Since 2000, the mobile phone sector has become increasingly complex than ever. Jan Uddenfeldt explains: “In consumer markets, a failed investment can have major consequences. Suddenly you have developed something nobody wants. Nokia made this kind of error with its mobile phones around 1996–1997 and at Ericsson we did a few years later. Around the start of 2000, Motorola had counted on getting into the low-price market with its mobiles but Nokia knocked them out of it.
“It’s tough when you invest in a production of 100 million units and only sell 5 million. And it only has to happen once every ten or twenty years for a company to collapse.”
Bertil Thorngren observes: “I viewed Motorola as one of the really capable pioneers. But in recent years they have lost a lot of credibility, first on the network side and then for their appliances. The question is whether this is due to less than competent management and their own shortcomings? Or is it an inevitable outcome of the narrow view taken in the US from the very start?”
Microsoft has gone on struggling to gain a footing in the mobile world. During one period its approach was to try to persuade operators to launch their own phones based on Microsoft’s software. Orange tried this with little success in the UK.
Another more successful method was adopted by RIM, Research in Motion, the company that produces the Blackberry. This is based on push technology, the idea that incoming e-mail announces its arrival and does not have to be downloaded. Blackberry has made real inroads into the segment that Sony Ericsson was targeting, the business segment.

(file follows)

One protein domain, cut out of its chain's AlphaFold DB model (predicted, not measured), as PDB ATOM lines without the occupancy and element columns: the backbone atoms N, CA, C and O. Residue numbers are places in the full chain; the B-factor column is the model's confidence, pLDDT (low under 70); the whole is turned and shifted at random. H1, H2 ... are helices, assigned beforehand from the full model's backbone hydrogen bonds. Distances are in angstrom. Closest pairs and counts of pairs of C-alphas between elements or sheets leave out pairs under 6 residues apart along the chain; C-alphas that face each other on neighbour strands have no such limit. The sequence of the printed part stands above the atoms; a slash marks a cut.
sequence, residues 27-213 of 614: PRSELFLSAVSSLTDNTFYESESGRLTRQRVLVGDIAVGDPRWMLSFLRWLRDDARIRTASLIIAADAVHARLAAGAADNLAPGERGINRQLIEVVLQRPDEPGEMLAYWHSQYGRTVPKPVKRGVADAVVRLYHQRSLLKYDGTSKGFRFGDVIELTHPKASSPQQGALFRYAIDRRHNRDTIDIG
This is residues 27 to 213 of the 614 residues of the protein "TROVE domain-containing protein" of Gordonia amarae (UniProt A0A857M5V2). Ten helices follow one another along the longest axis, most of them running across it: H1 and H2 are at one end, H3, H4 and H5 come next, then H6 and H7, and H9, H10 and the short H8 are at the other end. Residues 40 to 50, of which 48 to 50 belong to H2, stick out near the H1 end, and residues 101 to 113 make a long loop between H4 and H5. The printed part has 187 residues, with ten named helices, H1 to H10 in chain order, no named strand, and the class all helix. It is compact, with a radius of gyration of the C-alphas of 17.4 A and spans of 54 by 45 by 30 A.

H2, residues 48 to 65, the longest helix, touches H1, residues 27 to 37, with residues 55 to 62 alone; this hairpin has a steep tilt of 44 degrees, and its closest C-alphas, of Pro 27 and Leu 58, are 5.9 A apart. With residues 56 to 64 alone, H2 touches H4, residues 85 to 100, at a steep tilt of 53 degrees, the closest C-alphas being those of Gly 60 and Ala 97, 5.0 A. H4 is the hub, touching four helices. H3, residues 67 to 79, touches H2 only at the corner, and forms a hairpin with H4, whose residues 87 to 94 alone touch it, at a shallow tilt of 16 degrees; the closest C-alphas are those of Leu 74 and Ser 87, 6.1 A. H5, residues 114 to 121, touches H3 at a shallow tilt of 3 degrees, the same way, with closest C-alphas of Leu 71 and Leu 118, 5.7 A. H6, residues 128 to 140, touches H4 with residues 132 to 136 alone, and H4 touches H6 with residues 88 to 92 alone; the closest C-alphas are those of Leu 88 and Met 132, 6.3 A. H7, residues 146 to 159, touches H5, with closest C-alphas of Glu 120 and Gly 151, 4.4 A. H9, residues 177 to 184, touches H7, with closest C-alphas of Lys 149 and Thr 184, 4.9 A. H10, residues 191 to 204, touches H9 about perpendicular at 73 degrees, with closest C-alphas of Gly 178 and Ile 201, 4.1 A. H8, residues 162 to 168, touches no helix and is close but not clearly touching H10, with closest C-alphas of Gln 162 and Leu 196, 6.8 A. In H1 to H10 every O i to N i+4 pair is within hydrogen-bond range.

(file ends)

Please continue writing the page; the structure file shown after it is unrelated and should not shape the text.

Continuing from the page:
Yet another competitor was to be Google. Here the competition is offered by its Linux-based Android software, which has been described as a complete package with an operating system, user interface and everything needed to enable a phone to use the internet and Google’s services in particular.
Google opted to form an alliance based on Android, the Open Handset Alliance, that included Motorola, Samsung, HTC, T-Mobile and eBay. This posed a challenge to not only Apple, Microsoft and RIM but also to mobile manufacturers such as Nokia and Sony Ericsson. In September 2008, HTC launched a touchscreen phone based on Android.
SONY ERICSSON AND THE TRENDS
The investment in Symbian in 1998 was long a successful one – subsequently all the major mobile manufacturers also became partners, such as Panasonic, Siemens and finally Samsung.
About two years after it had been founded in October 2001, Sony Ericsson began to show positive results. In 2004, sales had reached 42 million phones and the profit for the year was SEK 3 billion. This healthy rising trend continued until 2007 when 103 million phones were sold and the profit was about SEK 15 billion. Sales had risen threefold over 36 months, as had the number of employees.
The first quarter of 2008 saw this trend reverse. Since then, each quarter up to Q2 2009 saw a decline on the preceding quarter’s figures. In 2008, there were 96 million phones sold but the earnings for the year were only just in the black.
Something had changed. Svanberg mentions a dramatic decline in the industry in general, while Sony Ericsson was also suffering from growing pains. “This helped to sideline us in the growing smartphone segment, where really we should have reigned supreme.”
The Xperia model, also called the X1 and described as a flagship model, was, for instance, a flop. The Xperia was launched in the autumn of 2008 as the first Sony Ericsson phone to be based on Microsoft’s Windows Mobile operating system and was intended to be a clever means of introducing users to the mobile internet.
But Xperia had too many bugs. And it could not compete with the iPhone in user-friendliness.
Before the end of the year, both Ericsson and Sony Ericsson announced that they were joining the Open Handset Alliance.
One explanation offered by Sony Ericsson spokesperson Gustaf Brusewitz was: “The main advantage of Android is that it is an entirely open system that offers a fantastic user experience.” But he added that development work on Symbian and Windows would continue.
Author: Svenolof Karlsson & Anders Lugn